Republicans are focused on collecting constituent stories to attack the health care law. But without a viable health care alternative, they have few solutions to offer those sharing their experiences.
Last Thursday, Mary Swanson shared her Obamacare story with members of Congress from her home in southwest Michigan.
A Realtor who recently received a cancellation letter from her insurance company, Swanson said she and her husband will be facing large increases in coverage costs under the health care law. "We both work in fields that are very volatile, because it's totally dependent on the housing market," she said on a Google Hangout with Reps. Fred Upton, R-Mich., and John Shimkus, R-Ill.
"That is really bad," Upton responded. "That is really bad."
As problems with Obamacare implementation continue, House Republicans are developing an increasingly organized attack plan going into the Thanksgiving holiday. The strategy is outlined in an anti-Obamacare "playbook," with an emphasis on collecting constituent stories that illustrate negative impacts of the law.
"Over the break we are encouraging members to start collecting stories related to increased premiums/costs as well as security concerns," Nate Hodson, communications director for the House Republican Conference, wrote in an email. "Our goal is to encourage offices to use these stories in all forms of communication — whether on the floor, in hearings, in press releases, on social media, etc."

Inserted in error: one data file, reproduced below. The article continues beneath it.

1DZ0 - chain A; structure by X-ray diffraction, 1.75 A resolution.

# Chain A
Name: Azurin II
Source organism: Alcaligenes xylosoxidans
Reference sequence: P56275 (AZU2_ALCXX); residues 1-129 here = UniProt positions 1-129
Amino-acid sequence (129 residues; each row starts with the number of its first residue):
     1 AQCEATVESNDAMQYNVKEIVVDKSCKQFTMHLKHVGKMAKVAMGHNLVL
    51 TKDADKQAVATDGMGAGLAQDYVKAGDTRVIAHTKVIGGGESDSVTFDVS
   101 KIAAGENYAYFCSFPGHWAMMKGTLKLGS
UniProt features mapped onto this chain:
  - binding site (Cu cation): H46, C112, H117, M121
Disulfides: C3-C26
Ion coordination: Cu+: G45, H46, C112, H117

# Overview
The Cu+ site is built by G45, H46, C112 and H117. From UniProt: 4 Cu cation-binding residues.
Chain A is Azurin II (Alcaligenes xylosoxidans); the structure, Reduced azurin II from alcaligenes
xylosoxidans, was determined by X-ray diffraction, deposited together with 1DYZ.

House Republicans are reaching out to constituents through social media, emails, and their websites, and individuals are encouraged to submit their stories at www.gop.gov/yourstory.
"Health care is an extremely personal issue, so there is nothing more powerful to communicate than the personal stories of those being impacted by this law," Hodson wrote.
Two Google Hangouts at the end of last week were the first focused specifically on Obamacare since implementation began. Hodson says moving forward, a handful each week will be focused on the health care law.
"Thank you for being here," Shimkus greeted the three individuals on the hangout. "We're real people here, you're real people out there, we need to hear your stories."
Yet without a feasible Republican health care alternative, representatives have little to offer those sharing their stories.
"You're with millions of other Americans thinking exactly the same thoughts," Upton told Tim Brown, whose insurance plan was recently canceled. "We don't have the right answer that we'd like to provide for you."
At no point did the lawmakers suggest the participants look into whether they would be eligible for subsidies or would have any other options under the law.
Those participating in the hangouts are primarily individuals whose prior plans have been canceled, yet the lawmakers made no mention of President Obama's recent announcement that individuals could keep health plans that aren't Affordabe Care Act-compliant for another year if insurers decided to extend them. Upton's bill allowing individuals to keep their plans was mentioned several times as a potential solution, though Upton acknowledged it would not pass the Senate.
"House Republicans have continued to offer ideas," Rory Cooper, communications director for Majority Leader Eric Cantor, wrote in an email. "But any real reform that lowers costs and increases access must begin with the repeal of Obamacare."
With repeal still an unrealistic goal, and little unity behind a distinct Obamacare alternative, the strategy's end goal remains unclear. Yet as they return to their districts for the holiday, Republicans remain committed to collecting stories as ammunition against the law.
"I hope y'all keep the heat up on it," Brown urged the lawmakers at the end of the call.
"Oh we will," Upton responded. "The burner's on high."